For the U.S. Military, hydrogen energy has become a major focus. Last year, the Department of Defense outlined plans to pursue alternative energy projects, with a specific interest in hydrogen. A few weeks ago, the U.S. Navy announced plans to investigate further applications of hydrogen-powered vehicles. The Marine Corps Base in Hawaii will serve as a testing ground for these vehicles, as it is currently home to tests with General Motor’s Equinox fuel cell vehicle. The new tests will be funded by the Office of Naval Research.
According to the Office of Naval Research, 70% of the vehicles used by the Navy will be powered by hydrogen by 2015. Currently, the Marine Corps Base in Hawaii is home to the most hydrogen-powered vehicles in the country and serves as an example for other military installations looking to adopt alternative energy transportation. The Navy will be conducting more hydrogen-based experiments at the Marine base in the future, including an unmanned aircraft that can travel for 24 hours without needing to refuel.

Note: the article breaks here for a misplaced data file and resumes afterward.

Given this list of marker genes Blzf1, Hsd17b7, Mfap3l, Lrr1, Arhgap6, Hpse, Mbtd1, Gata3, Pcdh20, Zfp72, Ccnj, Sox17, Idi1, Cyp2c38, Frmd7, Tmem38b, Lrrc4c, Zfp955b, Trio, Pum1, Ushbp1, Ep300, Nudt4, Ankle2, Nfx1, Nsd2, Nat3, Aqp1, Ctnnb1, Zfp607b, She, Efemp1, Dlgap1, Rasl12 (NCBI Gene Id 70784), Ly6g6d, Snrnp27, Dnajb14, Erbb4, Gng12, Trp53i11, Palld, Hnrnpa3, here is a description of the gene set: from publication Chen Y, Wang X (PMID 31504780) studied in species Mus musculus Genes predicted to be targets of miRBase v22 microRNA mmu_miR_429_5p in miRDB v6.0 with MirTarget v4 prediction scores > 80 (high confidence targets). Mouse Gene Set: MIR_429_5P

The Navy is currently working toward its goal of generating more than 50% of its energy through sustainable fuels by 2020. Hydrogen is quickly becoming the most viable way to accomplish this goal, as fuel cells are remarkably efficient and reliable. The costs of fuel cells, however, have hampered their incorporation into the military, which could threaten to push back the Navy’s goal somewhat if the focus remains on hydrogen energy.